The Child Obesity Report - Are Britain’s Kids Still Generation Inactive?
In 2015, UKActive published Generation Inactive, an exhaustive attempt at understanding and addressing child obesity in the UK. It is the organisation’s first publication and a bold statement on the health of our nation’s young people. According to UKActive, Britain’s children were among the unhealthiest in modern times. The big question is, has anything changed?
This year, UKActive is asking schools, businesses, policy makers and charities to contribute to a follow up report. Certainly, the spectre of child obesity has grown like an invincible, all conquering movie villain. We’ve never been more aware of the dangers of inactivity. But are we doing enough to ensure our children grow up healthy?
Let’s take a closer look at how far we’ve come in the three years since Generation Inactive. Has Britain earned a ‘most improved’ sticker or is it time for a radical new approach?
Daily Physical Activity
2015: In primary schools, average curriculum time spent on PE and sports is 127mins per week. This is far below the physical activity target of 300mins. So, if kids aren’t also active at break times, in lessons or at home, they do not enough exercise throughout the day.
2018: The number of children meeting the 300min target has dropped to 40%. Currently, 23% of boys and 20% of girls get enough exercise to maintain a healthy weight. 1 in 4 children starts primary school overweight or obese.
Amaven Action Plan: Children should move as often as possible, wherever and whenever it's safe to do so. Adding physical activity to core lessons improves engagement, behaviour and attainment. Our Movement of the Day videos feature dynamic games created especially for the classroom.
Impact of PE Lessons
2015: The average PE lesson lasts for 25mins. This is close to meeting recommended targets. The problem is schools monitor attendance and not participation. It’s hard to tell if pupils are actually moving for this amount of time.
2018: In some schools, PE is approached as a dispensable subject. Few use monitoring systems to measure participation and impact, instead relying on attendance. Growing anxieties associated with religion, inclusivity and safeguarding are leading to less support from parents.
Amaven Action Plan: PE & Sport Premium funding is in place to help schools deliver better PE, a broader range of sports and increased engagement. With Impact Reports and fitness monitoring from Amaven, it’s easy to identify weak points and spend in the right areas.
Fitness & Motor Skills Development
2015: Measurement of physical literacy and motor proficiency is so rare that just 1% of schools conduct these tests. 54% of schools claim to monitor changes in motor skills development either independently or via external agencies.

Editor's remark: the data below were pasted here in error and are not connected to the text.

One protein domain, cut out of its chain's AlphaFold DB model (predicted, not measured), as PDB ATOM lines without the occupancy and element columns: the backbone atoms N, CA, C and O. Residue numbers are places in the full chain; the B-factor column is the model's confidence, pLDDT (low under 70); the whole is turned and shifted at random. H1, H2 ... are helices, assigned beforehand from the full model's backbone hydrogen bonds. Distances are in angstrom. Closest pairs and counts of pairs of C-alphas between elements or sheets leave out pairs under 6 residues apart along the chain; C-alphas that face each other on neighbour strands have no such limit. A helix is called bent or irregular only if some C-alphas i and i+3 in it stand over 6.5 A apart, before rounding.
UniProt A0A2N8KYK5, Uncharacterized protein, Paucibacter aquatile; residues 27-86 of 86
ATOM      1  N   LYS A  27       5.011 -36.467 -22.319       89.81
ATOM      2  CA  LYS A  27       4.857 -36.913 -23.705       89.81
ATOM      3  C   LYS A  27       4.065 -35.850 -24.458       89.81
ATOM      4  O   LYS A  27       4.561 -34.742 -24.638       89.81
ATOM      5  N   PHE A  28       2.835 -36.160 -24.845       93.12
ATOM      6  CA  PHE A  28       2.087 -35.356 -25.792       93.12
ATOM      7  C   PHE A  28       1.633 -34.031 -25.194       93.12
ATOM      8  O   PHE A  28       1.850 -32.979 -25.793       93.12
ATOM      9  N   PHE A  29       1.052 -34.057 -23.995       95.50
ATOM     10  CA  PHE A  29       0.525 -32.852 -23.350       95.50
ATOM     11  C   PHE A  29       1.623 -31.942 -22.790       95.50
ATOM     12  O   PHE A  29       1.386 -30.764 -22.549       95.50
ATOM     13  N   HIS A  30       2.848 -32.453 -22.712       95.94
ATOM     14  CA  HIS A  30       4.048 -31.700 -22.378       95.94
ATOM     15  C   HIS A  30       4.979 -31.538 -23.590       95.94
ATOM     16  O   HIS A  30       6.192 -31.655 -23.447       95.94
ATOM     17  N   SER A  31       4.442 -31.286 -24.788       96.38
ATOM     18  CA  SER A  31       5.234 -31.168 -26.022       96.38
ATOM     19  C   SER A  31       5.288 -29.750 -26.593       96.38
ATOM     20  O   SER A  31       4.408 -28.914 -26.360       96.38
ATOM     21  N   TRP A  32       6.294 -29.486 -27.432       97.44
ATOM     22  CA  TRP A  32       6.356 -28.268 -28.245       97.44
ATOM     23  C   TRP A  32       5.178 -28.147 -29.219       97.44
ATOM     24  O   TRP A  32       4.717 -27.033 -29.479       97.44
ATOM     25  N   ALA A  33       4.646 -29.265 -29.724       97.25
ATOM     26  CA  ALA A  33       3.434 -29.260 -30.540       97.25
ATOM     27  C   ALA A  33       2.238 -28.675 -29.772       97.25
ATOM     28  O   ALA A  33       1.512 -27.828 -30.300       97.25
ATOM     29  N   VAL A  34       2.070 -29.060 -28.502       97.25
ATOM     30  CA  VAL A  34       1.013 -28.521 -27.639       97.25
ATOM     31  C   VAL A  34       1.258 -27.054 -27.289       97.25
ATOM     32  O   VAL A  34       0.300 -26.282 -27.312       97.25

2018: There has been a slight increase in the number of schools using digital tools to measure fitness and physical literacy. Formalised monitoring continues to be infrequent and sporadic. Schools know obesity is a problem but rarely link functional fitness with mastery of the Fundamental Movement Skills.
Amaven Action Plan: Our Healthy Schools Programme is a complete solution for monitoring and improving schoolwide fitness. It starts with Challenge Day - a launch event and benmarking process - and aims to demonstrably enhance functional fitness, motor skills and emotional wellbeing, term on term.
Extracurricular Physical Activity
2015: Due to lack of monitoring, it’s difficult for schools to determine the current balance of curricular to extracurricular activity. It’s extremely rare to see tracking of movement outside school, despite the advised 30min target.
2018: The reasons for lack of physical activity outside school are numerous and complex. Schools cannot solve them alone. Nevertheless, they’re not doing enough to maximise chances for movement in school and offset, as far as possible, this decline in extracurricular fitness.
Amaven Action Plan: Our Home Activities are a fun, easy way for kids to do more physical activity after school. These video workouts are led by youth development coaches and include classic strength conditioning exercises. All families need is an internet connection.
What's Next for Britain's Generation Inactive?
With all the media scaremongering about child obesity, it can be hard to get a balanced perspective on how health is or isn’t improving. Interestingly, we didn’t discover any truly shocking declines in general fitness between 2015 and 2018. That’s the good news. The bad news is there were few significant improvements.
Despite the headlines, levels of physical activity (or lack thereof) haven’t changed much. Many primary age children are still failing to get enough daily exercise. If the ‘class’ of 2015 was Generation Inactive, today’s kids are Generation Why Bother. They’re disengaged, disinterested and barrelling towards a difficult future. But we can change things.
Children’s bodies are made to move. So, let’s cast off outdated orders to ‘stop fidgeting’ and ‘sit still.’ Kids who strive to move, who can’t help but run, jump and dance with abandon grow up to be happy, healthy adults with bright, successful lives.